Investors describe it as one of the last frontiers for major agricultural expansion – a vast area in Brazil’s poor northeast that the government is eager to open up to investors hoping to set up big new soy farms and cattle ranches.
But for Maria de Jesus Bringelo and tens of thousands of other Afro-Brazilians who earn a living from the land in more traditional ways, the MATOPIBA region has another value: it’s their home.
Bringelo, a 68-year-old grandmother of nine and long-time rights campaigner, wants to block new large-scale investments from encroaching on territory where her family has lived and worked since Brazil abolished slavery in 1888.
Her house was burned down in 1979 after she led a letter- writing campaign criticizing cattle ranchers for forcing local residents off the land, but says that is not the worst thing that could happen.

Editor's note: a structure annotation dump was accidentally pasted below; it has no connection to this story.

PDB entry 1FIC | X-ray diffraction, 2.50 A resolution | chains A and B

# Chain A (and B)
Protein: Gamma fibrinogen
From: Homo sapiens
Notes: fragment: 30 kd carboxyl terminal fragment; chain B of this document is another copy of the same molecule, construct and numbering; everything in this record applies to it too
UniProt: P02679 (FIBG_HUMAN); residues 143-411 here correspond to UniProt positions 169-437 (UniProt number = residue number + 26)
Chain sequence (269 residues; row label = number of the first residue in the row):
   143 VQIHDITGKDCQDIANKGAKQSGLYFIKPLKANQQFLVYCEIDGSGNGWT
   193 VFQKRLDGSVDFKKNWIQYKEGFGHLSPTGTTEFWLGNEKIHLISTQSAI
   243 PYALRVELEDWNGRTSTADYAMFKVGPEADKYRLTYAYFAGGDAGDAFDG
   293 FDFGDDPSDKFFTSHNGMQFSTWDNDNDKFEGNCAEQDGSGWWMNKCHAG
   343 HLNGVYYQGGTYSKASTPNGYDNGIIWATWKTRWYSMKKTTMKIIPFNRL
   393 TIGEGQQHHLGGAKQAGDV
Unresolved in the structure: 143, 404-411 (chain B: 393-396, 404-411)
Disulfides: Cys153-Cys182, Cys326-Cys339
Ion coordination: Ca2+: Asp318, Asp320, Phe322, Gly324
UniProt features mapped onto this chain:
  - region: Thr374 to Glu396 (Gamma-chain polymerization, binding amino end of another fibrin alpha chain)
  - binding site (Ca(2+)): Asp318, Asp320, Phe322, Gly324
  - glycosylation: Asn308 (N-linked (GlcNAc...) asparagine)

« Losing our land is the most violent attack we can face, » Bringelo told the Thomson Reuters Foundation. « We lose our history, our lives, our knowledge. »
A key member of the National Commission for People and Traditional Communities, a Brazilian government advisory body, Bringelo addressed World Bank officials in Washington on Wednesday to raise objections to new large-scale agriculture plans.
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Source : farmlandgrab